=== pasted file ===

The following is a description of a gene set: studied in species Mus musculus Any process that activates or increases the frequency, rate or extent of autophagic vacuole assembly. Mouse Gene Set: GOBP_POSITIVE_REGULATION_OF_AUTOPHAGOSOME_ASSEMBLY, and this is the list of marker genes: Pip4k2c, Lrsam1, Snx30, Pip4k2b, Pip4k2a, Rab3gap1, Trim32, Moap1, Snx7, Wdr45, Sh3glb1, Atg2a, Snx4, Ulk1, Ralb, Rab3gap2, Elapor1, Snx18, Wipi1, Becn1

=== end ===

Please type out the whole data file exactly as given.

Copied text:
The following is a description of a gene set: studied in species Mus musculus Any process that activates or increases the frequency, rate or extent of autophagic vacuole assembly. Mouse Gene Set: GOBP_POSITIVE_REGULATION_OF_AUTOPHAGOSOME_ASSEMBLY, and this is the list of marker genes: Pip4k2c, Lrsam1, Snx30, Pip4k2b, Pip4k2a, Rab3gap1, Trim32, Moap1, Snx7, Wdr45, Sh3glb1, Atg2a, Snx4, Ulk1, Ralb, Rab3gap2, Elapor1, Snx18, Wipi1, Becn1